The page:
Sci. Signal., 12 April 2011
Cell Migration One Step at a Time
Nancy R. Gough
Science Signaling, AAAS, Washington, DC 20005, USA
Cortical neurons undergo a complex series of morphological changes as they migrate from their "birth site," the ventricular zone and subventricular zone, to their final destination, the cortical plate. In mammals, the neurons are bipolar when they begin to migrate from their birth site; they become transiently multipolar in the intermediate zone; and then, before they enter the cortical plate, the cells reassume a bipolar morphology. Bipolar neurons exhibit nucleokinesis, a process by which the nucleus translocates into the leading process, and then the trailing process retracts, resulting in net forward motion. Rnd2 and Rnd3 are two members of an atypical family of Rho proteins that lack guanosine triphosphatase (GTPase) activity and are thus constitutively bound to GTP. These proteins function in cellular migration and inhibit RhoA. Expression of Rnd2 is stimulated by the proneural factor Neurog2 (also known as Neurogenin2), and deficiency in Rnd2 causes cortical neuron migration defects. Pacary et al. showed that expression of Rnd3 in cortical progenitors is stimulated by another proneural transcription factor, Ascl1, and that loss of Ascl1 or Rnd3 activity impaired cortical neuron migration. With in utero electroporation into the cerebral cortex, the authors showed that coexpression of Rnd2 and the Rnd3-silencing construct failed to rescue the migration defects of Rnd3-silenced neurons, and coexpression of Rnd3 with the Rnd2-silencing construct failed to rescue the migration defects of Rnd2-silenced neurons. In vivo examination of the morphologies of the silenced neurons that reached the cortical plate revealed that the Rnd3-silenced neurons exhibited enlarged leading processes and multiple thin processes that extended from the cell body, suggesting that nucleokinesis may be impaired in these cells. The distance from the nucleus to the centrosome was increased in the Rnd3-silenced neurons compared with wild-type or Rnd2-silenced neurons. The Rnd2-silenced neurons that reached the cortical plate had normal leading processes; however, most of the Rnd2-silenced neurons that did not complete migration failed to leave the intermediate zone, where they exhibited a multipolar morphology. Measurement of RhoA activity in the silenced cortical neurons in vivo showed that RhoA activity was enhanced by knockdown of either Rnd2 or Rnd3, and knockdown of RhoA rescued the migration defects produced by knockdown of either Rnd2 or Rnd3. Rescue experiments with mutant forms of Rnd3 that disrupted its ability either to inhibit the Rho effector ROCK1 (Rho-associated kinase 1) or to stimulate the Rho GTPase–activating protein p190RhoGAP suggested that the interaction with p190RhoGAP was required for the role of Rnd3 in migration. In contrast, Rnd2 mutants that could not stimulate p190RhoGAP were capable of rescuing the migration defects of the Rnd2-silenced neurons. Although knockdown of either Rnd2 or Rnd3 disrupted the actin cytoskeleton, rescue experiments with a constitutively active mutant form of cofilin, an active depolymerizing protein, restored the migration of Rnd3-silenced neurons only. These rescue experiments indicate that although both Rnd3 and Rnd2 inhibit RhoA to control migration, they regulate this process through different mechanisms. Immunofluorescence analysis of isolated cortical neurons showed that Rnd3 was present in both the cell processes and the soma, whereas Rnd2 was present only in the soma. Furthermore, Rnd3 was present at the plasma membrane and in endosomal compartments, whereas Rnd2 was detected only in endosomal compartments. Mutations that disrupted the plasma membrane localization of Rnd3 impaired its ability to rescue the migration defects of Rnd3-silenced neurons, and forcing Rnd2 to the plasma membrane allowed this protein to rescue the migration defects of the Rnd3-silenced neurons. Thus, Rnd2 and Rnd3 appear to function in distinct cellular compartments to inhibit RhoA activity locally and thus control different steps in cortical neuron migration.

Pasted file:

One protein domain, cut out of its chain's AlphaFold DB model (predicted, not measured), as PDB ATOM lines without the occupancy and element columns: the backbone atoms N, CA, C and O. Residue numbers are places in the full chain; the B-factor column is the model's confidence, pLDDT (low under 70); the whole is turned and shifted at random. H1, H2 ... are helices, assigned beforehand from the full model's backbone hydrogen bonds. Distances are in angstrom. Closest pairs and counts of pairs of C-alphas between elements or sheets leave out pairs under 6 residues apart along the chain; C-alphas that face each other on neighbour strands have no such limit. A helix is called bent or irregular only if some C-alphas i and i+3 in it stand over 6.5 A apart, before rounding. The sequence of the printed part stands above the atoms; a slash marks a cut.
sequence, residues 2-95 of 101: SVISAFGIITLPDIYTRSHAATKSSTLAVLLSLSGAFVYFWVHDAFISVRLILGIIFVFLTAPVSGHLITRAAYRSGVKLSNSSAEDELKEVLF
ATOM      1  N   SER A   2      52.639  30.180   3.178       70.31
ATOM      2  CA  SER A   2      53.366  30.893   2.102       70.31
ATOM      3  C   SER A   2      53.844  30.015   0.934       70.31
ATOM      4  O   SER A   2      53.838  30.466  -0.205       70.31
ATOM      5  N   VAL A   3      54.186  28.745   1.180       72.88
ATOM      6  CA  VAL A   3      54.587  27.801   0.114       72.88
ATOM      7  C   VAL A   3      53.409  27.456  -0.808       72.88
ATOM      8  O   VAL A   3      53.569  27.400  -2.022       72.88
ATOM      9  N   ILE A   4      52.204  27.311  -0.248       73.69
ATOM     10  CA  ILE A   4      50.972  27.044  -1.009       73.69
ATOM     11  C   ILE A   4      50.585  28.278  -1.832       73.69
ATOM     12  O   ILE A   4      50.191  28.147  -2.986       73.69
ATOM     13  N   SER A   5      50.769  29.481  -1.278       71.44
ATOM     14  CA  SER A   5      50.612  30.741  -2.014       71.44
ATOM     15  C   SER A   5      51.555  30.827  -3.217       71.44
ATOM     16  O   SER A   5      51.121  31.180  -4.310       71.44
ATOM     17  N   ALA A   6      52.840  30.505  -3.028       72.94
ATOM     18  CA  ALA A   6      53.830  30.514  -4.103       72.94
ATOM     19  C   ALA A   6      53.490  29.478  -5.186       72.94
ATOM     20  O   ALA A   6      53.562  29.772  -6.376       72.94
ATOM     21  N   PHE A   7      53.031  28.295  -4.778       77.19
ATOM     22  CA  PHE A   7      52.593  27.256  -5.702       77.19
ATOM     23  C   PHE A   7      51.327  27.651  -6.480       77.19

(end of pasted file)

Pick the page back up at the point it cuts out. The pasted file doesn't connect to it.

E. Pacary, J. Heng, R. Azzarelli, P. Riou, D. Castro, M. Lebel-Potter, C. Parras, D. M. Bell, A. J. Ridley, M. Parsons, F. Guillemot, Proneural transcription factors regulate different steps of cortical neuron migration through Rnd-mediated inhibition of RhoA signaling. Neuron 69, 1069–1084 (2011). [PubMed]
Citation: N. R. Gough, One Step at a Time. Sci. Signal. 4, ec100 (2011).
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